COMMONS

MPs report on reducing bureaucracy in further education

23 March 2012

The Commons Public Accounts Committee publishes its 76th Report of the Session on the basis of evidence from the Department for Business, Innovation and Skills, the Young People's Learning Alliance, and the Skills Funding Agency.

The Rt Hon Margaret Hodge MP, Chair of the Committee of Public Accounts, today said:

"There are too many funding organizations in further education, none of whom accepts ultimate responsibility for cutting the bureaucracy that colleges have to deal with.

We were frustrated that the Department for Business, Innovation and Skills, which leads on policy for further education and which you would expect to accept overall responsibility, does not believe it should do that job.

This lack of clear accountability is at the root of many of the issues we highlight in this report. For instance, differences between funding bodies in the information they demand create an unnecessary burden on training providers and divert money away from students.

This is not to say that there are no initiatives to simplify the requirements placed on FE providers. Both the Department and the Department for Education have launched separate such initiatives. But they are not managed together as a single programme with a clear and consistent goal against which progress can be measured. Indeed, the Department considers that such measurement is not even necessary.

Finally, moves by the Agencies to simplify funding systems and make them outcome-based must not be allowed to weaken safeguards over the proper use of public money."



Margaret Hodge was speaking as the Committee published its 76th Report of this Session which, on the basis of evidence from the Department for Business, Innovation and Skills, the Skills Funding Agency and the Young People’s Learning Agency, examined the approach of those bodies  to reducing bureaucracy in further education.

Further education is delivered by over 1,000 different providers, mainly further education colleges or independent training businesses. They offer a wide range of education and training, which is funded through different government bodies. The Department for Business, Innovation and Skills (the Department) and the Skills Funding Agency (the Agency) provide funding for further education students aged 19-plus. The Department for Education and the Young People’s Learning Agency fund further education for 16-to-18-year-olds. These two departments provided £7.7 billion in funding to the sector during the 2010/11 academic year. Further education providers also deliver training for people in prisons, unemployed people and some offer higher education as well.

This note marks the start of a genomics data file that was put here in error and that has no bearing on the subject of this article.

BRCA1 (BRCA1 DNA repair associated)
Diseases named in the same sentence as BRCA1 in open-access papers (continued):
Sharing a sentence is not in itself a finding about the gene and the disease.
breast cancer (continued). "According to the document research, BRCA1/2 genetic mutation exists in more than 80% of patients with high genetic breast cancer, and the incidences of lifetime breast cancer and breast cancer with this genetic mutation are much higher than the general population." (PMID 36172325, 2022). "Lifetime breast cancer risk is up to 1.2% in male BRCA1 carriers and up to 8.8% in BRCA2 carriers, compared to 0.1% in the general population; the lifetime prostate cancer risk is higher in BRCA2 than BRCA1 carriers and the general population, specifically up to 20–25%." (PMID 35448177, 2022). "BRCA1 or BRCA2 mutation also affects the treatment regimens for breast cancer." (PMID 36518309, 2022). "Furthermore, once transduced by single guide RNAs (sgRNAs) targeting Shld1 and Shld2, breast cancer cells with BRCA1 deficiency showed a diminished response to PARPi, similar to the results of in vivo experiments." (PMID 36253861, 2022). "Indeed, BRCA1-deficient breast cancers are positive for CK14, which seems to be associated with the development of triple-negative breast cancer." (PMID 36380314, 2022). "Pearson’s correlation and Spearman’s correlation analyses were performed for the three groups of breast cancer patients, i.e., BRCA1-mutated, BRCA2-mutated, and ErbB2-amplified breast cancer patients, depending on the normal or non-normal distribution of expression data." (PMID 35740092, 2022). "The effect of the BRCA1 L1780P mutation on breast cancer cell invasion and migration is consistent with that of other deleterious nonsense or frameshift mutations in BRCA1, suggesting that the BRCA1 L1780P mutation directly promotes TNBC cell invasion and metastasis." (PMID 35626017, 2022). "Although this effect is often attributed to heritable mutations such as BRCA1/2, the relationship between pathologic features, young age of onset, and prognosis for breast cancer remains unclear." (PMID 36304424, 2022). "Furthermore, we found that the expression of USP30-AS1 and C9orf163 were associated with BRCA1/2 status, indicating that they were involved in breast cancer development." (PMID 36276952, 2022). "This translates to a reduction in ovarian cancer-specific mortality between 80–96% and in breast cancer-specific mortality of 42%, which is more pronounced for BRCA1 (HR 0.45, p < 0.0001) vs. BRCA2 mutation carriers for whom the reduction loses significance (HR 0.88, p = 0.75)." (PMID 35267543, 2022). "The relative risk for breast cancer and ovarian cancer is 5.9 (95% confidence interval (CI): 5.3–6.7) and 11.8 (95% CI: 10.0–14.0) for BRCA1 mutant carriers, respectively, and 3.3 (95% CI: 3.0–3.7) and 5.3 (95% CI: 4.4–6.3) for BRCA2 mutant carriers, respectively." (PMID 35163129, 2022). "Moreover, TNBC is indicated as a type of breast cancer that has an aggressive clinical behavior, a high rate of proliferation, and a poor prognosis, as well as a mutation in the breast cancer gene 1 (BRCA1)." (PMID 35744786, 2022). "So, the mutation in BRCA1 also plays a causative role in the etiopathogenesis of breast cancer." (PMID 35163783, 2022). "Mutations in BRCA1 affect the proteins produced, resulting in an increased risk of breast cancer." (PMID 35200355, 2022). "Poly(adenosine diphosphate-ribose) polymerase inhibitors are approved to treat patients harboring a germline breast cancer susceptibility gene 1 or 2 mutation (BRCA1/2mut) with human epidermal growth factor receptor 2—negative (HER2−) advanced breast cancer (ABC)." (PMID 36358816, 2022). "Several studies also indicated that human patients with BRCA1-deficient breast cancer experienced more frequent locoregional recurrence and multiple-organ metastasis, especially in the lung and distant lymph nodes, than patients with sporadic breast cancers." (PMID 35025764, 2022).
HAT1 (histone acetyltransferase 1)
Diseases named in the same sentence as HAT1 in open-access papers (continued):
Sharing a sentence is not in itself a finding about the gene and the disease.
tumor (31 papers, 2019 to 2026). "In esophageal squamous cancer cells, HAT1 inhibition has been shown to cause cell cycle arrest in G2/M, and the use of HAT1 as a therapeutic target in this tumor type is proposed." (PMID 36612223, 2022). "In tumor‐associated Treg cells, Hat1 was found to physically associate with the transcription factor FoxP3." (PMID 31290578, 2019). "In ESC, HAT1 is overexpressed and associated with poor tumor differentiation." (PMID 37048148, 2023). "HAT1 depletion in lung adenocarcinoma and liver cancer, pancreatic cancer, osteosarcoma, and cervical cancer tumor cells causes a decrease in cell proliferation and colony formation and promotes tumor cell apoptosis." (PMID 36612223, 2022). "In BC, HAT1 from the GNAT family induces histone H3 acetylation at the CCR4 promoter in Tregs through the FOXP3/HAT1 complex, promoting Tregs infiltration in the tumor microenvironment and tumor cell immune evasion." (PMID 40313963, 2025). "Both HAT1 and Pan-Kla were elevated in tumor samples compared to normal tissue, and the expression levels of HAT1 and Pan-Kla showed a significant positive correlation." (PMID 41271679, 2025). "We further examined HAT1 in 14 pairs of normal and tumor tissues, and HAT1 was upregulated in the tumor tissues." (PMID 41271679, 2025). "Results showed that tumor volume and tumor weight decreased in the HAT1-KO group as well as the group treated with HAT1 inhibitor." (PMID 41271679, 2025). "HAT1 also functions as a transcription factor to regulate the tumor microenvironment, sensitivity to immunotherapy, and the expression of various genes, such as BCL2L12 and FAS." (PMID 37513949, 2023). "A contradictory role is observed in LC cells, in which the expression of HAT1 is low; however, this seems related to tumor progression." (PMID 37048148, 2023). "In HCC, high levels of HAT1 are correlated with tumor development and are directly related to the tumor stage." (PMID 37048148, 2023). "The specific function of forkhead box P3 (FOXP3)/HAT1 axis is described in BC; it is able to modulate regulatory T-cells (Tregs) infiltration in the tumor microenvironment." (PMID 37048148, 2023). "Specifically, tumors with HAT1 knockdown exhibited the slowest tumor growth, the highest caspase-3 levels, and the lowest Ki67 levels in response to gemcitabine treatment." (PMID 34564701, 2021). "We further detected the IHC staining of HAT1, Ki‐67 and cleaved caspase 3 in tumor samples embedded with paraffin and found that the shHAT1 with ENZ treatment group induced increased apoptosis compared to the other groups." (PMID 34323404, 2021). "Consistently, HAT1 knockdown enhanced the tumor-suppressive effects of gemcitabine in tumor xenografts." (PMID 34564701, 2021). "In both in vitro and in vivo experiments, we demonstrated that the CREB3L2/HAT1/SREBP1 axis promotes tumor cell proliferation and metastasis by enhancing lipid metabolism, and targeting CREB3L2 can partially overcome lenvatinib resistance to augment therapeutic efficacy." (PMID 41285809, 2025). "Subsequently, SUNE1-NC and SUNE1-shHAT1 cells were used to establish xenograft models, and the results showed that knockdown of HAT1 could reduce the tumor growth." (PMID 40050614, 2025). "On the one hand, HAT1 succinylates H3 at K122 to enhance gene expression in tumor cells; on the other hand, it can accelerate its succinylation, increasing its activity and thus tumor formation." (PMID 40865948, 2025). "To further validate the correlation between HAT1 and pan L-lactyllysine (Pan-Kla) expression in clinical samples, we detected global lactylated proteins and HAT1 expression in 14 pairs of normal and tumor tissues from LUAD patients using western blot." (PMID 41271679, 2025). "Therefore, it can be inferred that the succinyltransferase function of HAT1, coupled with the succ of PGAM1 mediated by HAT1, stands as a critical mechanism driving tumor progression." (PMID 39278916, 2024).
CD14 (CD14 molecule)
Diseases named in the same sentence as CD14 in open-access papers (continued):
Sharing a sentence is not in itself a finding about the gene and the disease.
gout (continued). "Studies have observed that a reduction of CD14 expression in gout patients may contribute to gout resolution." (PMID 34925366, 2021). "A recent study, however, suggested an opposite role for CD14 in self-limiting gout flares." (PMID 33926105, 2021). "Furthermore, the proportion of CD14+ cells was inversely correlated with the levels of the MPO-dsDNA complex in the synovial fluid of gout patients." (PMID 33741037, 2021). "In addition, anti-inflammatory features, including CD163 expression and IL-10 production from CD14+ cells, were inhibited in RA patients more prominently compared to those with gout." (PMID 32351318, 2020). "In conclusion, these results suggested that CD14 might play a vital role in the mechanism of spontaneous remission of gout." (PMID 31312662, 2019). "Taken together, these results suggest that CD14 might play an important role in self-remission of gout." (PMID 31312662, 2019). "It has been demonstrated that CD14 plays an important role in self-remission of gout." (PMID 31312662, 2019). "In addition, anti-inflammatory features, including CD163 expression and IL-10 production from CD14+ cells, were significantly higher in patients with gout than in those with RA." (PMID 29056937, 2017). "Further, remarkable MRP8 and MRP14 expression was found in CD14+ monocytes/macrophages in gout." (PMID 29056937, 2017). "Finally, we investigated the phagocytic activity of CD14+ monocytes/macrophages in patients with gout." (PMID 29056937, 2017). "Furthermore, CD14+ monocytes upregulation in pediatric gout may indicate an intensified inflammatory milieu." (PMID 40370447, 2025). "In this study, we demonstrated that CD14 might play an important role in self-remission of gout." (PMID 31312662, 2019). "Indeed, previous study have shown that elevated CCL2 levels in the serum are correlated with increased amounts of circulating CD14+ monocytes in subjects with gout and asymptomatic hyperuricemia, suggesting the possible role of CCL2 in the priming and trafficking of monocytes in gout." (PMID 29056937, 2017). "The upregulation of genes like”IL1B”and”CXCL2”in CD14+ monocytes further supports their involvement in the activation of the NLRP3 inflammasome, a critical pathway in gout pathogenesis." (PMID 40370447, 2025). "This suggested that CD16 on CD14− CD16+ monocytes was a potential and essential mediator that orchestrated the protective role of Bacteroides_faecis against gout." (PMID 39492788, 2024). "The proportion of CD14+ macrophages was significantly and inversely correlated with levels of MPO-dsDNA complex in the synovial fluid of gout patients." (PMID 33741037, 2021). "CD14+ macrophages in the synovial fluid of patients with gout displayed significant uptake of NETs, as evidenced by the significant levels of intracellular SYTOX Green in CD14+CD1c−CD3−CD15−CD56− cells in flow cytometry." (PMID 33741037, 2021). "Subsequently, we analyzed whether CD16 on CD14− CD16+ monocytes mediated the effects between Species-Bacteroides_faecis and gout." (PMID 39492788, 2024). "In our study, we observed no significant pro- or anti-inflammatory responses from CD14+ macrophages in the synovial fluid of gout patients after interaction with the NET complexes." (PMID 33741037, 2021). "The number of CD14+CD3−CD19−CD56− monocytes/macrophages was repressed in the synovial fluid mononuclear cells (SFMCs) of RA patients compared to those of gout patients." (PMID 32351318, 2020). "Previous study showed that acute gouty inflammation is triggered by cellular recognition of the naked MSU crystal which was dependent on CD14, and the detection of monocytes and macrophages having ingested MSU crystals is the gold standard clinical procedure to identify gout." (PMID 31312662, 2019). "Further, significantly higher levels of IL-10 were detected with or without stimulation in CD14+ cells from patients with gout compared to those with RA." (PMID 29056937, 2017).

The various government bodies that interact with the sector have different funding, qualification and assurance systems. Differences in the information required and collected create an unnecessary burden for training providers and divert money away from learners. To provide value for money, the systems need to be appropriate, efficient, avoid unnecessary duplication, and balance the protections they provide for public money with the costs of the bureaucracy they impose.

No one body is currently accountable for reducing bureaucracy in the further education sector. Instead, the two Departments and the two funding agencies maintain separate responsibilities based on their funding streams. The Department has a stated policy objective of reducing bureaucracy imposed on further education providers but despite this, the Department’s Accounting Officer would not accept overall responsibility for bringing together efforts to reduce bureaucracy in the sector. This failure leads to a poor value and uncoordinated approach, particularly in the case of data requirements.
Both the Department and the Department for Education, and their funding agencies, have launched separate initiatives designed to simplify the requirements they place on providers. However, the Department does not manage the simplification as a programme with a clear and consistent goal.

While the Department has required the Agency to reduce its own administrative costs by 33%, neither the Department nor the Agency has a rational view on the amount by which they would like to reduce bureaucracy in providers. Current attempts to quantify the burden on colleges will not provide a complete enough picture and the Department and the Agency do not accept that measurement of progress is necessary.
 
The Skills Funding Agency and the Young People’s Learning Agency are confident that the changes they intend to make in simplifying their funding systems will not put public money at greater risk. But the Department and the Agencies need to demonstrate that, in devolving control and simplifying procedures, their safeguards over the proper use of public money have not been weakened.

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